THE SECRETARY of the Interior, Cecil Andrus, has now received the report that the ordered on the charges about natural gas illegally withheld from the market. Those are serious charges. In view of the present climate of public suspicion and hostility toward the oil and gas companies, prompt publication of the Interior Department's findings is essential.

Instead, remarkably, the department says only that it is thinking about whether to let the public see it. The White House suggests that perhaps the President will want to talk with Mr. Andrus about it - sometime over the next week. That would be an expensive delay, compounding consumers' doubts that the winter's gas shortage might have been artificially rigged. As we have said in this space before, it was a genuine shortage. But if Americans are going to be asked to cut down consumption of their cheapest and cleanest fuel, they are entitled to demonstration that the need is real.

The immediate reason for holding up the release of the report is, apparently, that it contains proprietary information about the gas reserves in question. That is, it contains highly detailed geological data that producers have gathered at considerable expense, and it belongs to them; some of it would be valuable to their competitors in bidding and drilling on adjacent properties. If the companies could bring themselves to abandon their legal rights to secrecy in these cases, they would be paying a small price to improve their industry's public standing. If not, the immediate solution would be merely to scissor out the kind of detail that is legally protected. The department would do better to issue the report with deletions than to delay it while the rumors and doubts accumulate.

It's not simple. The charges of withholding natural gas do not lend themselves to short, snappy yes-or-no answers. For example, state and federal authorities have firm both gas and oil, it will commonly produce more of both - in the long run - if the producer takes the oil first and uses the gas pressure to force the oil through the pores in the rock. That means deferring the production of the gas. You could argue that the producer is withholding gas that consumers need right now. But you could also argue, conversely, that the producer is following sound conservation practices that will consumers much more fuel over the life of the well.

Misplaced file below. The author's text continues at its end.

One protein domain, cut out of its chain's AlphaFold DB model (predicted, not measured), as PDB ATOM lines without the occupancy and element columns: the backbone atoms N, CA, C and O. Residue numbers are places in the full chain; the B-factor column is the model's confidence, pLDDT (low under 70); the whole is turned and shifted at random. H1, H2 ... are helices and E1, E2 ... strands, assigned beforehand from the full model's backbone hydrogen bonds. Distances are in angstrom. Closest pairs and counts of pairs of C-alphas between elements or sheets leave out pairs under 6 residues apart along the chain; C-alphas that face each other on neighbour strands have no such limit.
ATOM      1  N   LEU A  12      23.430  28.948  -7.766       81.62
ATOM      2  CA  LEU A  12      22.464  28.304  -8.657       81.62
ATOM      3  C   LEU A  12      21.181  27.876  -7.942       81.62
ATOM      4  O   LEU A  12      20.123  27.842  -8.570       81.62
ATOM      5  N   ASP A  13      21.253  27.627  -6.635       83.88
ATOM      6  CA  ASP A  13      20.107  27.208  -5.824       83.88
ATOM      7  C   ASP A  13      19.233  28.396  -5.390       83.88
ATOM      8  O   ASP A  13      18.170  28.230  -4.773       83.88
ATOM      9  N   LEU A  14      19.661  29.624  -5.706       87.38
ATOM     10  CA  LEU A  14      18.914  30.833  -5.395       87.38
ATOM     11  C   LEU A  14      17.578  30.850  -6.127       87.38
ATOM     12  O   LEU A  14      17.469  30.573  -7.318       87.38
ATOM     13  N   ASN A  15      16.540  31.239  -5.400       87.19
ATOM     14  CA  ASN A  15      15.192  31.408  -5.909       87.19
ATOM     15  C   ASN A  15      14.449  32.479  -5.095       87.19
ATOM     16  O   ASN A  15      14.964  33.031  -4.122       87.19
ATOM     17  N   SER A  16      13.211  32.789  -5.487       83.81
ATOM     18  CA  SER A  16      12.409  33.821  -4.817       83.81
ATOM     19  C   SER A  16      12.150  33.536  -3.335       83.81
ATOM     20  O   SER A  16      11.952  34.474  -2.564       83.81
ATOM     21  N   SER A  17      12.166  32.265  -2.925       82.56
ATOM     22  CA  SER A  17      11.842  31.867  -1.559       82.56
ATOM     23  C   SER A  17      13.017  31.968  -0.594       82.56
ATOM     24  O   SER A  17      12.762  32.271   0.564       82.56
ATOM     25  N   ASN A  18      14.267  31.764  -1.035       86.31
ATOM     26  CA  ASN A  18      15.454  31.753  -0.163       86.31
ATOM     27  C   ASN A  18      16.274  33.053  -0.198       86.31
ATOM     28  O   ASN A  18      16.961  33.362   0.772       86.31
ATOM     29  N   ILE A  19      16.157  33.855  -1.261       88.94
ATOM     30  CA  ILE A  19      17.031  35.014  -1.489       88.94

Gas wells are sometimes capped because they do not produce enough to justify the cost of a pipeline to collect it. Is that right or wrong? Sometimes wells corrode and collapse with some gas still in the reservoir, but not enough to justify a new well. We don't have any idea what's in the report to Secretary Andrus. But we assume that it's full of this kind of question of economics, technology and, in the end, judgment. Perhaps he'd like something a bit more clear-cut to lay before the country. But it's precisely the complexity of this issue that the country needs to know about.